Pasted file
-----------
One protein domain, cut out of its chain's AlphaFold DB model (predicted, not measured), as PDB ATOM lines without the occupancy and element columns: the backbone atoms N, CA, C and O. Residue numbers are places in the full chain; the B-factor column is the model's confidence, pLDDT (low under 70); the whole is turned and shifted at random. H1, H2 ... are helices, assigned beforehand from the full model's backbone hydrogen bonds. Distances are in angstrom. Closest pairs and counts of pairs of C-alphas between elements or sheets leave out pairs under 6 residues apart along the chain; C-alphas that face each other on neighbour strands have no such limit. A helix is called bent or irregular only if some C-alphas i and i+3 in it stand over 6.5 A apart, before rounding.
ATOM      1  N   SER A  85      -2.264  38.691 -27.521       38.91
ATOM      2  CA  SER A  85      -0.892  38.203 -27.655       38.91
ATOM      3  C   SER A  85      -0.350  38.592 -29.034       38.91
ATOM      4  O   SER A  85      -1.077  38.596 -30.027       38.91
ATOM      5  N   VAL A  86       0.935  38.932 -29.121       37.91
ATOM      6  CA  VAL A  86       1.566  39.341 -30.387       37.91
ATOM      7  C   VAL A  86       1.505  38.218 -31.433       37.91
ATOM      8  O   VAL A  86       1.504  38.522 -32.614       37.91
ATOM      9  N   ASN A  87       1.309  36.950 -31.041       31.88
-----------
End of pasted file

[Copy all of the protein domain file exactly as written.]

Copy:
One protein domain, cut out of its chain's AlphaFold DB model (predicted, not measured), as PDB ATOM lines without the occupancy and element columns: the backbone atoms N, CA, C and O. Residue numbers are places in the full chain; the B-factor column is the model's confidence, pLDDT (low under 70); the whole is turned and shifted at random. H1, H2 ... are helices, assigned beforehand from the full model's backbone hydrogen bonds. Distances are in angstrom. Closest pairs and counts of pairs of C-alphas between elements or sheets leave out pairs under 6 residues apart along the chain; C-alphas that face each other on neighbour strands have no such limit. A helix is called bent or irregular only if some C-alphas i and i+3 in it stand over 6.5 A apart, before rounding.
ATOM      1  N   SER A  85      -2.264  38.691 -27.521       38.91
ATOM      2  CA  SER A  85      -0.892  38.203 -27.655       38.91
ATOM      3  C   SER A  85      -0.350  38.592 -29.034       38.91
ATOM      4  O   SER A  85      -1.077  38.596 -30.027       38.91
ATOM      5  N   VAL A  86       0.935  38.932 -29.121       37.91
ATOM      6  CA  VAL A  86       1.566  39.341 -30.387       37.91
ATOM      7  C   VAL A  86       1.505  38.218 -31.433       37.91
ATOM      8  O   VAL A  86       1.504  38.522 -32.614       37.91
ATOM      9  N   ASN A  87       1.309  36.950 -31.041       31.88